SIGHTS in Sofia:
The Banja Baschi Mosque is an impressive monument to the Ottoman Era, one of the very few in Sofia. It was built in the 16th century under the Turkish master builder Hadshi Mimar Sinan, who was also responsible for the Blue Mosque in Istanbul. The mosque has two floors - the upper one is reserved for female visitors. The mosque is the only active one in Sofia: Every day the muezzin calls to the believers from the 15-metre high minaret. Visitors are welcome outside of prayer times. The neighbouring baths are also worth a visit. They were built in 1908 and harbour a big pool. Behind two separate entryways for men and women there are several small mineral pools.
The St. Georges Rotunda was first a martyr's shrine, then a church, then a mosque, and then once again a church. Whatever it was, the perfectly kept monument from the 4th century never quite fit into the cityscape. Today it is perched on a less than picturesque spot between communist architectural eye-sores and the Sheraton Hotel. The small brick church deserves 100 points for its charm - neither of the other contenders can compete. Another 100 for being so unique and dignified in age: You won't find another building in town that is so old, yet good-looking. Since 1998 the hoipoloi can visit it again, in order to enjoy small but interesting exhibits.
Museum of History
Romans, Greeks, Turks - each of its changing masters has left traces in Bulgaria that shaped the country. Those traces were gathered in a laborious effort and are now on display in the biggest museum of the country, 650,000 pieces altogether. Aside from the internationally renowned gold of the Thracians you can admire Bulgarian traditional dresses as well as arts and crafts and traditional pieces of work. Unfortunately the exposition only spans the time up until the lead-in to World War II, yet the sheer number of treasures make up for the missing parts of history. The museum was founded in 1973 and is today one of the biggest in the Balkans. Since you have already delved into Bulgarian every-day life, here you have a chance to get to know Bulgarian history.
EAT in Sofia:
While sitting here you keep wondering how to describe the interior design: Just sparing or already Spartan? While still wondering you realize that, despite rather plain chairs and tables, it's far too cosy for the latter. Moreover, anybody steady enough will find some quirky and nice details that a Spartan wouldn't have thought of, for example to plaster a wall with crazy signs. Or to paint the formerly dark wood panelling olive-green, turning it into a retro eye-catcher. The trendy in Sofia like the place and flock to it. They like the combination of good cuisine and reasonable prices, including Italian pizza, American onion rings and Bulgarian herdsmen salad. By the way, waiting for the waiter isn't a nuisance here: The menu is designed like a newspaper and tells you all sorts of interesting stories about the drinks and dishes.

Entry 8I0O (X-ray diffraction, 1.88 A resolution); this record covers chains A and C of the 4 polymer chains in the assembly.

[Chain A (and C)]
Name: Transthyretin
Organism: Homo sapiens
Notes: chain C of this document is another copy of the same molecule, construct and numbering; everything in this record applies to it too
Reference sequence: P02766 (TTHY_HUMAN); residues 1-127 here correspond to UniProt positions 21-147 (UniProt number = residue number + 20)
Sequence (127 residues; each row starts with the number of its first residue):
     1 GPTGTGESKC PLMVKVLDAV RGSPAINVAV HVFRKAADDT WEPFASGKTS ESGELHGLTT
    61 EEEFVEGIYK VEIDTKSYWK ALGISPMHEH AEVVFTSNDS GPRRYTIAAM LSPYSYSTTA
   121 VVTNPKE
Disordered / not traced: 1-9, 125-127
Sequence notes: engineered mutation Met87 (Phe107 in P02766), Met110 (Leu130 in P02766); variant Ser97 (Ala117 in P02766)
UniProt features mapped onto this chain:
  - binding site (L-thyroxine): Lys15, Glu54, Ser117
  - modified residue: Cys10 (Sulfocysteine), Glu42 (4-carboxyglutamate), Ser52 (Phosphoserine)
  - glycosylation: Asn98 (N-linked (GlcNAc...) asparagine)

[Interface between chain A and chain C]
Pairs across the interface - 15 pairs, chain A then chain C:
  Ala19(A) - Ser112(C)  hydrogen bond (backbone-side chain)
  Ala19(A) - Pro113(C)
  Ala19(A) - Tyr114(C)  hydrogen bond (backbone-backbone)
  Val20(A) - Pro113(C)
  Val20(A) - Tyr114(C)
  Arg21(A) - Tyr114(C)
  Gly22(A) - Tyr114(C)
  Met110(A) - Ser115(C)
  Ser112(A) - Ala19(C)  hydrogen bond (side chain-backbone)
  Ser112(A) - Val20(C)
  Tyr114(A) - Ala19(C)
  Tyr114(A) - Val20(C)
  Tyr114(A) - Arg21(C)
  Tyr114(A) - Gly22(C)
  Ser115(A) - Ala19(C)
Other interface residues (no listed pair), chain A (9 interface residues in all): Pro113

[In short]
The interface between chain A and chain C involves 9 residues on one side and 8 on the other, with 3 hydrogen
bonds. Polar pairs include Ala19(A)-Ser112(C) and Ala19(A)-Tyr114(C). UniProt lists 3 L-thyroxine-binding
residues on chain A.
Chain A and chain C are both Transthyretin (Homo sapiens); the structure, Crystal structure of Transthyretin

If you really want to get a taste of Bulgaria you should just order up and down the menu for once. The tavern is just as authentic as the food that's in the pots and later on your plates. Vegetarians can pick and choose among the starters, which consist of fresh vegetables and salad creations. Carnivors can look forward to pork in white wine sauce and grilled skewers. The interior is wonderfully traditional. Dark wook, old walls, wooden sculptures and natural materials. If you have seen the Dance of the Vampires a bit too often, you should refrain from eating here - the interior looks exactly how you imagine restaurants that should be avoided by women with a delicious looking neck. It almost seems surprising that the place is not from the Middle Ages but counts a youthful 80 years. Tip: Friday and Saturday evenings there is live violin music in the garden.
If you've come to Sofia overland, you might have been a guest in one or the other of the monasteries. Often you can experience arts and culture there, maybe even stay for the night. Yet the food is mostly reserved to the pious permanent residents of the monastery. But don't think luckily so. In the Manastirska magerniza, the monastery kitchen, you'll eat food cooked according to monastic recipes. Not only from the area of Sofia, but all over Bulgaria. The cuisine is simple but made from fresh ingredients and authentic. The hungry pilgrim is welcomed with bread and salt, thereby experiencing the traditional Bulgarian welcome greeting. If you come as a couple, you can try a telling wedding rite: Break the bread in two. The one who gets the bigger piece, wears the breeches in the relationship.
STAY in Sofia: